When we consider our mental health, we tend to focus on how we are feeling emotionally. However, to truly assess well-being, it’s important to think of mental health in a more holistic way that includes additional elements, such as your finances.
If you are feeling financial stress, you’re not alone: Nearly three-quarters of Americans report feeling stressed about money. That can take a toll on both your physical and mental health, potentially leading to a number of conditions that include depression, obesity, heart problems, and more.
Fortunately, better financial mental health and accompanying benefits are within reach. According to a study from the FINRA Investor Education Foundation and the Global Financial Literacy Excellence Center (GFLEC), there are several factors affecting financial mental health, each of which can be addressed with more effective financial behaviors.
Read on to learn more about how you can combat three key potential stressors to achieve better financial mental health.
Improve financial mental health with sufficient income
Inadequate funds can leave you feeling overwhelmed as you juggle payments and try to determine which bills to prioritize. Many people have been feeling this stress acutely if they have found their earning capacity affected by health issues or caregiving responsibilities, while prices on everything from groceries to gas simultaneously rise.
Faced by budget constraints, most consumers first identify places they can cut back, which is a smart strategy to help through tough times. But it might be even more effective to try to earn more money so you’re in a better position to cover bills for the long run.
The current hiring climate is more appealing than it has been in years, with an unprecedented number of workers quitting their current jobs. As they leave openings and companies compete to hire new workers, this might be the time to look for a similar job at a new employer. Another option is to explore opportunities in a potentially more lucrative field. Even if you don’t have corresponding experience, identify and showcase “transferable” skills, like team building or project management that can give you a foot in the door. You also might benefit from taking an online course to brush up or add a new in-demand skill.
Improve financial mental health by managing debt
Receiving multiple bills every month can feel daunting, especially as the interest continues to rise if you’re only making minimum payments. Many consumers find success in tackling payments using either the “snowball’ or the “avalanche” strategy. Here’s how they work.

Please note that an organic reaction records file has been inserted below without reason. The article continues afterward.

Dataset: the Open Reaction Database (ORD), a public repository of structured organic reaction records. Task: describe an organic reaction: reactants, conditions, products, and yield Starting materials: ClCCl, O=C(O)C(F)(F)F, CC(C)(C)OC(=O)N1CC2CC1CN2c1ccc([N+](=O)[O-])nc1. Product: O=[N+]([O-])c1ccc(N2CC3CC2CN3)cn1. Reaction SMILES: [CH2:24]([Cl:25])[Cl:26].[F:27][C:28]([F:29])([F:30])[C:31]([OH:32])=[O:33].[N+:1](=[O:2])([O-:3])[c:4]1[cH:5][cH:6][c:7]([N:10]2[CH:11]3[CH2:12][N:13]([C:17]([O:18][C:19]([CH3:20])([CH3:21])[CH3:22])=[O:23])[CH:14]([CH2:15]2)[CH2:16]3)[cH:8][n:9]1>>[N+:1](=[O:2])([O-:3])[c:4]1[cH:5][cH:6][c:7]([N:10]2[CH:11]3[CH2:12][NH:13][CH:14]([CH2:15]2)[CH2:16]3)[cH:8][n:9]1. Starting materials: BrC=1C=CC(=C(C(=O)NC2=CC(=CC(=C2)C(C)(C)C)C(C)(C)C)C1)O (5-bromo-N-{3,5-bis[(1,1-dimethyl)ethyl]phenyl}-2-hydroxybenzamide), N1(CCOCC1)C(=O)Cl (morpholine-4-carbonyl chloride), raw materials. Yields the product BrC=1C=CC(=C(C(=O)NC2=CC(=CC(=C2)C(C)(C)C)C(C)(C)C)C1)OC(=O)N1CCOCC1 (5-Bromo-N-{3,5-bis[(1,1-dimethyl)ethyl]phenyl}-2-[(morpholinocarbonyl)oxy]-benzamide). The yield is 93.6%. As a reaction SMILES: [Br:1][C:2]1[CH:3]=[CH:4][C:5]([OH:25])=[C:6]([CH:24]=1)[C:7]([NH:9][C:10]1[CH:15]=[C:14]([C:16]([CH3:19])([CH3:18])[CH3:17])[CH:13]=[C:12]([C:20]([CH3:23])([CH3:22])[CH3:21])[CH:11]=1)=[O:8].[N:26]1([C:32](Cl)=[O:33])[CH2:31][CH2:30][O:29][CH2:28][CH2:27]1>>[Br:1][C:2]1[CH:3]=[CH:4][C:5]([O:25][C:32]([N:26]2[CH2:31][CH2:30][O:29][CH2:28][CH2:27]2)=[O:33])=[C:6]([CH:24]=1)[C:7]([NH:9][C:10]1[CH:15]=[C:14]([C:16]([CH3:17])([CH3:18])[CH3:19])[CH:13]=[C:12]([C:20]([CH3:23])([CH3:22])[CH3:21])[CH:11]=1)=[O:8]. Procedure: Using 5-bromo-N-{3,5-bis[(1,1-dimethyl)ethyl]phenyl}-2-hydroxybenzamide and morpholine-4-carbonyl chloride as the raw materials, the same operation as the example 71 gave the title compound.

When you use the “snowball” method, you pay off your debts by starting with the bill on which you owe the smallest amount and applying the bulk of your dollars there, while still making the minimum balance on all your other bills. After you’ve wiped out the first small debt, you move on to the next smallest payment, and so on. The goal is to experience the momentum and motivation that comes with each debt you remove from your plate.
By contrast, with the “avalanche” method, you’ll apply the majority of your resources to the account with the largest interest rate, while still making the minimum payments on all your other debts. As you tackle this more expensive debt first, you’ll see big savings in interest charges.
Improve financial mental health with better money management
A surprising number of consumers operate without a budget, even though it’s almost impossible to avoid debt if you’re unclear how much money you have to spend each month. Many people avoiding a budget could find it more palatable by changing their perspective: Rather than viewing a budget as something negative that scolds you for spending, consider instead how it gives you permission to spend.
One handy budgetary formula to get you started is to add up all your sources of income and divide the total into three categories:
- 50% goes to “needs,” which are your essentials, such as housing, utilities, groceries, childcare and car payments
- 30% can be spent on “wants,” like entertainment, recreation, hobbies and clothing
- 20% is allocated toward savings, everything from long-term savings like retirement accounts to more short-term programs, such as your emergency fund [can link to new story] or money you’re setting aside for a vacation, a down payment on a home or a gift fund.
There are many digital budgeting tools that can help you stay the course, or you can simply track different categories in a notebook.
Want to learn more about how you can achieve better financial literacy and money management skills? The Valley Bank Learning Center is packed with resources to help you start 2022 with the positive financial mental health that comes from having a handle on your finances.